Interview - Wenny Raaijmakers

Wenny Raaijmakers, Plant Manager at Organon in Oss

‘The breadth of the degree program I took still helps me every day’

In 1999, she entered the Organon premises in Oss for the first time, to start working in supply chain management after graduating and earning her doctorate at TU/e. She never left. Today, 22 years later, Wenny Raaijmakers (50) is Plant Manager at Organon. A woman heading a company that is active in women’s health; Organon produces medicines and other health solutions, and thus contributes to making the lives of women around the globe better and healthier. Wenny likes that.

Born and bred in Nistelrode in the province of Noord-Brabant (‘my parents still live in the farmhouse I grew up in’), in 1989 Wenny decided to study at TU/e. “I wanted to study something technical, but wanted more than just that. I ultimately chose Industrial Engineering and Management Sciences. It took me some time to get used to the university culture initially, but once we formed groups and started working on projects I started feeling more at home. And I still have good memories of our field trip to Brazil. I still have contact with some of the people on the program. When ‘our’ Pavilion was demolished, we met up and went out for dinner together.”

Once she graduated, she started working towards her PhD. “I considered myself too much of a generalist, and my PhD allowed me to specialize more. I was Jan Fransoo’s first PhD student. My PhD research was about supply chain optimization in the batch process industry, a field of study somewhere between Management Sciences and Mathematics. This was a lovely time, even though I did discover then that I’m not really a researcher.”


Once she had graduated and completed her PhD, Wenny started working at Organon in a supply chain position. After eight years, she felt the lure of the company’s high-quality manufacturing side, and started concentrating more on this aspect of the company. “The reason I’ve been here so long is that I was given every opportunity to develop in whatever direction I felt drawn to. The physical production aspect has always appealed to me a lot. You make something, and you actually see what it’s good for. In our case, it’s good for the women who use our medicines and health solutions. The fact that the production process is so hectic also appeals to me, as does its varied nature. You get to discuss all kinds of things on a single day – from operational problems in the factory to a strategic investment worth 50 million.”

Along her path through Organon, Wenny has now reached the position of plant manager. This is work that she does with enormous pleasure and pride. What aspect of what she learned at university does she find useful in her job as plant manager? “The breadth of our degree programs; I can talk along when it comes to financial matters and consult with process technologists or the HR manager. What’s more, in addition to knowledge about processes in my field of expertise, I also have a feel for the human processes: what is it that motivates people, what works and what doesn’t, how do you run an organization? Besides this, I also always use my analytical skills. I have become a generalist – partly through my training and partly through experience. I’m in charge of a factory in which eleven hundred people work; there’s no way I could still remain a specialist doing this job.”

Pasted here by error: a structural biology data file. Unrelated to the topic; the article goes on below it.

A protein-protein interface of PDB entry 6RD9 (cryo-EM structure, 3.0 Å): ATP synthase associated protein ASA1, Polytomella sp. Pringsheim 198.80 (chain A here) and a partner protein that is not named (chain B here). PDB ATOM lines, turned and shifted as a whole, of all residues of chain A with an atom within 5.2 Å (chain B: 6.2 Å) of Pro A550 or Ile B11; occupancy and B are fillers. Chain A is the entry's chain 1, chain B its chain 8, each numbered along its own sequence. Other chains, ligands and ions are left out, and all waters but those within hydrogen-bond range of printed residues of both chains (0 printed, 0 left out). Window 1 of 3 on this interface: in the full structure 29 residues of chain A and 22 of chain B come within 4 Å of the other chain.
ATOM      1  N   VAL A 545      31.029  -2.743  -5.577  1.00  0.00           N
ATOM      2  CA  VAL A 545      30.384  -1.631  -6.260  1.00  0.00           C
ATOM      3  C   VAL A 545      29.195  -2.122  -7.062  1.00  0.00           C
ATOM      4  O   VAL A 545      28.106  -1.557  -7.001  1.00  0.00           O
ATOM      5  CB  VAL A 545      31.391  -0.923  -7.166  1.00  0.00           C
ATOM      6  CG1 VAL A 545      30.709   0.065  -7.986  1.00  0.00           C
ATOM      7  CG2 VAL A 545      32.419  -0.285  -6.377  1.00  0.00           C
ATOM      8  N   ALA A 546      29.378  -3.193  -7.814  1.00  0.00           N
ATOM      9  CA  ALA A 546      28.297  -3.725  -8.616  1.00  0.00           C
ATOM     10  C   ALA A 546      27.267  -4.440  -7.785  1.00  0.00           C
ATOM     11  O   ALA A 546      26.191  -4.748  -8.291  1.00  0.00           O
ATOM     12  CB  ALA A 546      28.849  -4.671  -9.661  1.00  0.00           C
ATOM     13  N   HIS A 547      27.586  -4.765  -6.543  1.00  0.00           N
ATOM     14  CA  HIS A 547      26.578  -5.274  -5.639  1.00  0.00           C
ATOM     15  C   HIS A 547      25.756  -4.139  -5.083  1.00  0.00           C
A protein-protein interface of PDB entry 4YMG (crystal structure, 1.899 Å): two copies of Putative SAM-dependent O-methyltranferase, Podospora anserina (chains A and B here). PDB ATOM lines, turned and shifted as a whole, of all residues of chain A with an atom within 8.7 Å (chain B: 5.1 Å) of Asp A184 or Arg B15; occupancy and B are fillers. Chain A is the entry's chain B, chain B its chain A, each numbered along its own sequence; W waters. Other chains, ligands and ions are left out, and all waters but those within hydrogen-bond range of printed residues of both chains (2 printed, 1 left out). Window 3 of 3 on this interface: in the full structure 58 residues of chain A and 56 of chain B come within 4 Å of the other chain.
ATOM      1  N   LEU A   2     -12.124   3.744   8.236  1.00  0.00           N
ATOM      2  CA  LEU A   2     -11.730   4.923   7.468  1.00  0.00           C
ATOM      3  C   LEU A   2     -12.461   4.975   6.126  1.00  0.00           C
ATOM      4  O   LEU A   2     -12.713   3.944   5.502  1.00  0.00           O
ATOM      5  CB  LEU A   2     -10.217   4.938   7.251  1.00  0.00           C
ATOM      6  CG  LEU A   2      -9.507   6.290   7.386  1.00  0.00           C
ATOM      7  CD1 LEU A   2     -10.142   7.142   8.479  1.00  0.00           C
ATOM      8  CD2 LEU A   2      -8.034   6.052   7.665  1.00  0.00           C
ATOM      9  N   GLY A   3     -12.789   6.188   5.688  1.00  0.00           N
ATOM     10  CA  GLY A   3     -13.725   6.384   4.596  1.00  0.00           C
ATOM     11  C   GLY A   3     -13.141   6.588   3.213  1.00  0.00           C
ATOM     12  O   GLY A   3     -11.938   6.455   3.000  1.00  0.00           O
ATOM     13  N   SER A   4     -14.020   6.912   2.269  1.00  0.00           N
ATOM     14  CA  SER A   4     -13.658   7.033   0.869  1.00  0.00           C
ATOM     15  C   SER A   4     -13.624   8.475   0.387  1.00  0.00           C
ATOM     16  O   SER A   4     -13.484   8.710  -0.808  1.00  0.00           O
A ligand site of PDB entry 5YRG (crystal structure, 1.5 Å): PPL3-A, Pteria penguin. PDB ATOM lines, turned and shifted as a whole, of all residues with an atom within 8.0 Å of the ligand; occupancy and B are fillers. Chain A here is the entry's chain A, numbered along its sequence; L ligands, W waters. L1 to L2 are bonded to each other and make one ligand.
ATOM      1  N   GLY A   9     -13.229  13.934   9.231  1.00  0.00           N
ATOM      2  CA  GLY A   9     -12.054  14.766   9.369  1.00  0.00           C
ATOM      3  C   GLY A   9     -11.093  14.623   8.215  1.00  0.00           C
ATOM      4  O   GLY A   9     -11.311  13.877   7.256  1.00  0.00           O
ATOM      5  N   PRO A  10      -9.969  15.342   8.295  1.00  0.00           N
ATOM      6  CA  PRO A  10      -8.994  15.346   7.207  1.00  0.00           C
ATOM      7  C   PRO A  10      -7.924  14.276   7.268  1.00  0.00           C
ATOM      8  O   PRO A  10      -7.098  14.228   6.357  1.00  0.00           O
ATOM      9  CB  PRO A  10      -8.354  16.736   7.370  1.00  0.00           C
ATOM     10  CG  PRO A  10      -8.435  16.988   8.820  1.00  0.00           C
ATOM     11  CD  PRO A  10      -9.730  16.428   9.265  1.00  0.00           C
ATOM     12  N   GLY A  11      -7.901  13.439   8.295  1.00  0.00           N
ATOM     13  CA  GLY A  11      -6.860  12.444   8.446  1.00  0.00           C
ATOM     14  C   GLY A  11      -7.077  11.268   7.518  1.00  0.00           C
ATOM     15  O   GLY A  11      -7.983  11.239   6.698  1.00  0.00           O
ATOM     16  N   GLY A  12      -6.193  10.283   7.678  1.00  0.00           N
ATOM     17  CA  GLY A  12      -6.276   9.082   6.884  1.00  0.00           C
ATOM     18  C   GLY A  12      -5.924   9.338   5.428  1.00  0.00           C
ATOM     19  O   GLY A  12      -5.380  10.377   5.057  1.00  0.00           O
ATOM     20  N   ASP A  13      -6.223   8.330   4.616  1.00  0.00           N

Looking ahead
From the supply chain to being manager… is there anything left for you to look forward to in the future? “I’ve been doing this for three years now, and I think I’d like to do it for about another two years. Someone else can take over then; that’s something I find important. A company needs a breath of fresh air every so often. What I’ll do after that? My youngest son is 14; something international might be nice in a few years. Working abroad perhaps? I have also followed the training cycle for supervisory directors at Nyenrode and am now a member of the supervisory board at SNB, a company involved in the processing of sewage sludge. This is tremendously exciting – and completely different from what we do at Organon. Who knows, I might take on more supervisory directorships. Besides this, I especially want to do work that is relevant to society. I’d like to mean something to other women, for example. In what form I do not know yet.”

On the subject of the theme for TU/e’s 65th anniversary ‘Heroes like you’, Wenny is unassuming. “Me? Not really. I meet so many individuals that impress me as people I could learn from. People who really inspire others. I only hope that I can do that too.”


About alumni

Alumni of TU/e are all heroes, each in their own way. Some are more visible than others, but all are equally valuable. Many alumni still have a warm relationship with the university. They stay connected. Some give guest lectures or share knowledge by coaching students, for example. Others give a donation that contributes to research or talent development. In this series of interviews, we seek out alumni and ask them the following question: how did TU/e shape you into the person you are today?

Do you want to contribute to our alumni network or do you have suggestions for us? Please, reach out to us via: